Or take ships as an example. Although they are so large and are driven by strong winds, they are steered by a very small rudder wherever the pilot wants to go.  Likewise the tongue is a small part of the body, but it makes great boasts. Consider what a great forest is set on fire by a small spark.   The tongue also is a fire, a world of evil among the parts of the body. It corrupts the whole person, sets the whole course of his life on fire, and is itself set on fire by hell.  All kinds of animals, birds, reptiles and creatures of the sea are being tamed and have been tamed by man,   but no man can tame the tongue. It is a restless evil, full of deadly poison.  With the tongue we praise our Lord and Father, and with it we curse men, who have been made in God’s likeness.  Out of the same mouth come praise and cursing. (James 3:4-10)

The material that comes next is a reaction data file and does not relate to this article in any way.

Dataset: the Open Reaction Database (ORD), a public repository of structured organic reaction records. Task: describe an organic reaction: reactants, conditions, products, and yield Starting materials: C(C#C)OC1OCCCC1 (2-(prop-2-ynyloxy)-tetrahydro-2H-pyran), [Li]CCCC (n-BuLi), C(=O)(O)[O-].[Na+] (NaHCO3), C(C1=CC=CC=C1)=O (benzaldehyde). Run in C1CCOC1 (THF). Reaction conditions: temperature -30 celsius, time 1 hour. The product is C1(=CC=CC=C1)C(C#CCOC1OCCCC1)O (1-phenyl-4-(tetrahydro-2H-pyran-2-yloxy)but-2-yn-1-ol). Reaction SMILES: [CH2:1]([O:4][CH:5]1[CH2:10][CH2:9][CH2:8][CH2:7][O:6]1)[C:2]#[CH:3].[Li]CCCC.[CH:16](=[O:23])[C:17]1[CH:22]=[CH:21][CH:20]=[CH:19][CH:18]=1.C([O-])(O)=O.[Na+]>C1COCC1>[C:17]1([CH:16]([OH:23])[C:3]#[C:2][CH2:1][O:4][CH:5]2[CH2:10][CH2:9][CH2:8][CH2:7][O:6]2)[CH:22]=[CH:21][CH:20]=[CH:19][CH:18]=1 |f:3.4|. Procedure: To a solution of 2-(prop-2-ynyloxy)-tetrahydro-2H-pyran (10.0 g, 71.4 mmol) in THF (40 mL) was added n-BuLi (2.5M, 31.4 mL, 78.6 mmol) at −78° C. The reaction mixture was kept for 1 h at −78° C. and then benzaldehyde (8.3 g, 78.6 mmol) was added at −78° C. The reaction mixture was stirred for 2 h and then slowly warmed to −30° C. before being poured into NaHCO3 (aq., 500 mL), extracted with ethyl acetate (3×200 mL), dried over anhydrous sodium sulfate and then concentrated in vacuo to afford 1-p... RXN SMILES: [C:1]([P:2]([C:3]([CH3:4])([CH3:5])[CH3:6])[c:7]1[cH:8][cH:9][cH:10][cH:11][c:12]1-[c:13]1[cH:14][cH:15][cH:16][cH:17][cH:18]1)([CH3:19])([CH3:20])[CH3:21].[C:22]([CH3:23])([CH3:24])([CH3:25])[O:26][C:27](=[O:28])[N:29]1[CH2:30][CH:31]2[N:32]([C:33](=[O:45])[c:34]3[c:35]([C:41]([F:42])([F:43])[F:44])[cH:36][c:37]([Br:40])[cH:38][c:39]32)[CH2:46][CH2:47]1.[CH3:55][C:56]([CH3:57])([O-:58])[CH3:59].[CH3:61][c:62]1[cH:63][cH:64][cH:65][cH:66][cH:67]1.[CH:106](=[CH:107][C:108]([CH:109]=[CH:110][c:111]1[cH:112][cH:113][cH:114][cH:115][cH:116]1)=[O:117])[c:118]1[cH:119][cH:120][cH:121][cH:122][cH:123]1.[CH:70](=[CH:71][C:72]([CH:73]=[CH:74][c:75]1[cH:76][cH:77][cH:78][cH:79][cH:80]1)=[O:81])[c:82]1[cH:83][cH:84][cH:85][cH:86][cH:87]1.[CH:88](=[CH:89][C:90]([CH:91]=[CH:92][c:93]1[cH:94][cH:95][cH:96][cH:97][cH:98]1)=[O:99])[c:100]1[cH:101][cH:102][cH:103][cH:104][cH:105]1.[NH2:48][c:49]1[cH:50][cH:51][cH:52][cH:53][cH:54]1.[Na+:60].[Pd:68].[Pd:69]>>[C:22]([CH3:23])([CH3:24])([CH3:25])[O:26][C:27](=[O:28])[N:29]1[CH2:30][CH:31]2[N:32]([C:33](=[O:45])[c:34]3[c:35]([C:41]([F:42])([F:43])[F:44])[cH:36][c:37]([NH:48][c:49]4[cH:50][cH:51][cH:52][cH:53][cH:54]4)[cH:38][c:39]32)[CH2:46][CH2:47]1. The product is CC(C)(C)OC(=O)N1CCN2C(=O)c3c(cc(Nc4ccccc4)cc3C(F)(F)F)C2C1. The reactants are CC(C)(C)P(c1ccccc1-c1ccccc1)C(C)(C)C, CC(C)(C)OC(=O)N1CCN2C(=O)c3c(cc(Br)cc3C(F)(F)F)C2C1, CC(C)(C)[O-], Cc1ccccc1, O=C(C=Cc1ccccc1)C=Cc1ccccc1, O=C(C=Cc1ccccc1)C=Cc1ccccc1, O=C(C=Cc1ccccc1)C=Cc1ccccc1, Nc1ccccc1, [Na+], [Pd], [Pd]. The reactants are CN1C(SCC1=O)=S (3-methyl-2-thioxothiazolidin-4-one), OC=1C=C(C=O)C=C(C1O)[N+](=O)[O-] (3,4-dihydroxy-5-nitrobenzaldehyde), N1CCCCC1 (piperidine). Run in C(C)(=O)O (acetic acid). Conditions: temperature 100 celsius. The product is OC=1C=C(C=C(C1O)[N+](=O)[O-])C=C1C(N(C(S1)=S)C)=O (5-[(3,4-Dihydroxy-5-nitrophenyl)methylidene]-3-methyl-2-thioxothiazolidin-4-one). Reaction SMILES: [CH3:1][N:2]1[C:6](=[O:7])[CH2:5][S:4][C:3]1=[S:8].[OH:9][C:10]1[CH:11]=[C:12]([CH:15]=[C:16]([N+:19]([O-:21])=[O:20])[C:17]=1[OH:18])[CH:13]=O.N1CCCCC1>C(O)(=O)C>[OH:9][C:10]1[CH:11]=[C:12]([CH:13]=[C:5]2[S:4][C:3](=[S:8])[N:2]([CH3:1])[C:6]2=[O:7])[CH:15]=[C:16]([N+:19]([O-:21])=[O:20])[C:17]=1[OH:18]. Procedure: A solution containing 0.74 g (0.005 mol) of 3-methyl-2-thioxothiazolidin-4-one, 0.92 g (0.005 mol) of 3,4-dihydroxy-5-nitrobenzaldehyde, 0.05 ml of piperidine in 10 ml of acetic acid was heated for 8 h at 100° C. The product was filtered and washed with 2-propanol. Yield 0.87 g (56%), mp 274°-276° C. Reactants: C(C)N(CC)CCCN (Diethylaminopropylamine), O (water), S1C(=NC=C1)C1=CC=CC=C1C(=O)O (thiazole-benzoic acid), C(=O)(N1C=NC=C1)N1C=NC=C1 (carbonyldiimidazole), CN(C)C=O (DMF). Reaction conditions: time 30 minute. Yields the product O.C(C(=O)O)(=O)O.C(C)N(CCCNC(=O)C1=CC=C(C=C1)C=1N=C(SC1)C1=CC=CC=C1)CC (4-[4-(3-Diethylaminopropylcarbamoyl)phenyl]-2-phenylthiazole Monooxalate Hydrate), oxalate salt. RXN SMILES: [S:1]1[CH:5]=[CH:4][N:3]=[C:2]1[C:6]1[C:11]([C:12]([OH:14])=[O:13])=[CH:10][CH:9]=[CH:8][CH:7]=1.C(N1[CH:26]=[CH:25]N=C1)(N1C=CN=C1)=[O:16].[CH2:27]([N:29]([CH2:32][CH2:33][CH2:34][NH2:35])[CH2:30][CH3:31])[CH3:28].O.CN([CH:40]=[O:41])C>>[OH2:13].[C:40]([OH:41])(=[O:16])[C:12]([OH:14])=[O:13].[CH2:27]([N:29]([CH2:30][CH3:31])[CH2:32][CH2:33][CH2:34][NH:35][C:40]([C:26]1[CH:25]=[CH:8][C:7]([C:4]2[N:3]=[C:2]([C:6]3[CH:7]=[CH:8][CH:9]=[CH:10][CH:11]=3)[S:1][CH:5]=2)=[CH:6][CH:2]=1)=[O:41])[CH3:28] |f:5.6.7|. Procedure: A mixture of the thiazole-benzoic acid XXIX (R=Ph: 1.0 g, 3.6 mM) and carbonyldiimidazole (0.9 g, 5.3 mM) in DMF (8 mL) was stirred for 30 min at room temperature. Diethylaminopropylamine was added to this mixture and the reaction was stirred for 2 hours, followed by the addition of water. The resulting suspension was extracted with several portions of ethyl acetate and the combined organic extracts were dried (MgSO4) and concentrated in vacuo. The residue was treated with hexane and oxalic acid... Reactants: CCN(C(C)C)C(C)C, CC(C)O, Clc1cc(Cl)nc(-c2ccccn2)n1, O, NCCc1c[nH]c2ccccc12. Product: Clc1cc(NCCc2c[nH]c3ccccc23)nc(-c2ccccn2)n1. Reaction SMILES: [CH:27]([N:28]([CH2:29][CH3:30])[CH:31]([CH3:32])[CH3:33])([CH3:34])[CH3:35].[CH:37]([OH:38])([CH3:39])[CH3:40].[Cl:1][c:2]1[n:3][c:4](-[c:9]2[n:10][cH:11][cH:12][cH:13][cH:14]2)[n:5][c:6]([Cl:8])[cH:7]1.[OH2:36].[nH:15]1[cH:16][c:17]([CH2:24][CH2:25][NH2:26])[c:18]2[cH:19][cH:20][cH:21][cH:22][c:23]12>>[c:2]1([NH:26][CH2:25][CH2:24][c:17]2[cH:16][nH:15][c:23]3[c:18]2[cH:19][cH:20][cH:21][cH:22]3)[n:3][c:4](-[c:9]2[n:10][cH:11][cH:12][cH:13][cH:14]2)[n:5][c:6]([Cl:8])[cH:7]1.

I wonder if anyone reading this column has by chance taken a Lenten pledge to abstain from issuing any insults or even subtle slights.  Has anyone chosen to forego any mean-spirited criticism or spiteful gossip?   How might our daily interactions — from our conversations with family members to exchanges with total strangers at the supermarket — how would they be affected if we sought with great intention to speak at ALL times with charity, love, patience and humility?   James levels a further comment that might rebuke us all:

If anyone considers himself religious and yet does not keep a tight rein on his tongue, he deceives himself and his religion is worthless”  (James 1:26).

Prayer

Dear Lord,